Business

The patent regime in Jamaica: Working with what we have… for now

Legal Notes

by LISA RHOOMS

Wednesday, February 14, 2018

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Jamaica's 1857 Patent Act (the “Act”) is long overdue for an overhaul. In the meantime, however, while the gears are in motion to revamp the patent regime in Jamaica, local inventors seeking patent protection, and international inventors, will have to be guided by the laws currently in place.

THE CURRENT PATENT PROCESS

A patent is a monopoly granted to an inventor in the use of his invention. This monopoly, as the name suggests, prevents other people from making any use of the invention without the consent of the inventor. In Jamaica, patents are valid for fourteen (14) years, and may be extended for a further seven (7) years if the governor general considers it expedient to do so.

Under the Act, a patent requires some “invention”, “discovery” or “improvement”, which means “any manner of new manufacture or new mode of manufacture…” There are, however, certain categories of things which are not patentable and these include scientific theories, mathematical methods, rules for performing a mental act, playing games or doing business, and programmes for a computer.

In order for letters patent to be granted, an inventor must petition that “…he hath invented or discovered some new and useful art, machine, manufacture, or composition of matter, not heretofore known or used within this island…” Simply put, the invention must be novel and it must also be useful, that is, it must also serve a utilitarian function.

Where the inventor is filing the patent, four documents will be required, and these are the petition, declaration, specification in duplicate, and the form of letters patent.

The petition required from the inventor will be a formal petition to the governor general for the grant of letters patent, while the declaration, to be sworn before a justice of the peace or notary public by the inventor, will affirm that, to the best of the inventor's knowledge, he is the first inventor of the invention, and that it has not been used by any other person.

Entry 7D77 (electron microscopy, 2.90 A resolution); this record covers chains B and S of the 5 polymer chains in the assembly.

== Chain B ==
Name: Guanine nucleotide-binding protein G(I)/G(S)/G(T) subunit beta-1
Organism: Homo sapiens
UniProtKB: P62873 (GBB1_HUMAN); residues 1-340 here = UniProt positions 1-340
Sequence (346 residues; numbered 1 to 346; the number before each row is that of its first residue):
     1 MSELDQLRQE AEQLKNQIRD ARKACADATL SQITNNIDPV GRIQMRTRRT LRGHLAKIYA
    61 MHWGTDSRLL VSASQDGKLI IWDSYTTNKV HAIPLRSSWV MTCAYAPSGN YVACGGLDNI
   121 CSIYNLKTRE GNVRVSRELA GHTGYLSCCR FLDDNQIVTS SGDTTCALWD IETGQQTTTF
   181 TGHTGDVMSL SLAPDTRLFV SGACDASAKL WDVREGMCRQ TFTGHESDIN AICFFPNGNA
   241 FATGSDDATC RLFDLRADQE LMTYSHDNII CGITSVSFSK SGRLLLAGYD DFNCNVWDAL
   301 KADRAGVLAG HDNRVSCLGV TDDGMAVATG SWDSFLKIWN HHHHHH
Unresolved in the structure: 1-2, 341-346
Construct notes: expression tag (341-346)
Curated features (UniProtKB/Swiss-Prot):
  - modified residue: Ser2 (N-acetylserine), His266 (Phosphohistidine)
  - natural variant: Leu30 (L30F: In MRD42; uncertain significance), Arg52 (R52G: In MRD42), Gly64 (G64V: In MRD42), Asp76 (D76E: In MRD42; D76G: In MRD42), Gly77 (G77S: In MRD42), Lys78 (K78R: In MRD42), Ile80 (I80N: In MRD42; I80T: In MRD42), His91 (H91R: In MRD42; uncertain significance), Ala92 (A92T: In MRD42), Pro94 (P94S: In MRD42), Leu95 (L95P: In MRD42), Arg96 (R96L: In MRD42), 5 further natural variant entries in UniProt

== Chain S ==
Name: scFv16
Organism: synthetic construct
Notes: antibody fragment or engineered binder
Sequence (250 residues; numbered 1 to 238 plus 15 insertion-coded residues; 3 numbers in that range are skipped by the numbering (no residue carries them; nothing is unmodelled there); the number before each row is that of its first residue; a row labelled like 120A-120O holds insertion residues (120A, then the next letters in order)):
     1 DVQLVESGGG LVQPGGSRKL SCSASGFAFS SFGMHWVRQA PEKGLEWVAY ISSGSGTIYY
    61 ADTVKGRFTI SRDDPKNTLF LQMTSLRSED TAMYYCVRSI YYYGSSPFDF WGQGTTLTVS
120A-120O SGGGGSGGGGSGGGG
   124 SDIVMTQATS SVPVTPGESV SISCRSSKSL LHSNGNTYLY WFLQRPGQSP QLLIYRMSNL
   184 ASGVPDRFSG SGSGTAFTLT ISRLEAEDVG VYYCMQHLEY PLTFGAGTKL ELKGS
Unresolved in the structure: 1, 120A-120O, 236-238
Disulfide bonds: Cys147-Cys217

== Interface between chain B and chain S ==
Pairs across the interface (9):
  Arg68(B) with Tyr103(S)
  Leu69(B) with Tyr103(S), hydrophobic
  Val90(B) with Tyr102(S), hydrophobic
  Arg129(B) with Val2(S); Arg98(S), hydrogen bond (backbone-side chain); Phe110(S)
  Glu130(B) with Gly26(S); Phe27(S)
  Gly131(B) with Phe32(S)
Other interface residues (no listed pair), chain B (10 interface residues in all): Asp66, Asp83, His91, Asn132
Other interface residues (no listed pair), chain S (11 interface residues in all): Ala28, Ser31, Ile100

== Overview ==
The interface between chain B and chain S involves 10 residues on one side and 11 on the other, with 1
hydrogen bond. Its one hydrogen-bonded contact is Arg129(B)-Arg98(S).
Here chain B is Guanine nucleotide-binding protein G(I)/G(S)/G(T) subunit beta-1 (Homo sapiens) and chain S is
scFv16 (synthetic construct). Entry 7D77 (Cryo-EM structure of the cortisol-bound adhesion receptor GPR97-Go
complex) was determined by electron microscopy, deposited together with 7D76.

The specification will expound the details of the invention, setting out its object, purpose, benefits and usefulness. If the invention would be better illustrated by diagram, model or drawing, these should also be included.

The form of letters patent is the document that will be signed by the governor general granting the inventor the monopoly rights in the use of the invention in Jamaica.

Patent applications, comprised of these documents, are filed with the Jamaica Intellectual Property Office (JIPO) and are then sent to examiners who will comprehensively assess the novelty and utility of the invention. If such conditions are met, the examiners will recommend the granting of the patent.

Additionally, if corresponding patents have been granted in another jurisdiction where there is extensive examination, the inventor can submit the foreign examination report and foreign grant as the basis of a grant in Jamaica.

Prior to filing a patent, however, it is recommended that a search be conducted at JIPO to ensure that the invention is, in fact, novel and that no other person has applied for a patent for the same invention.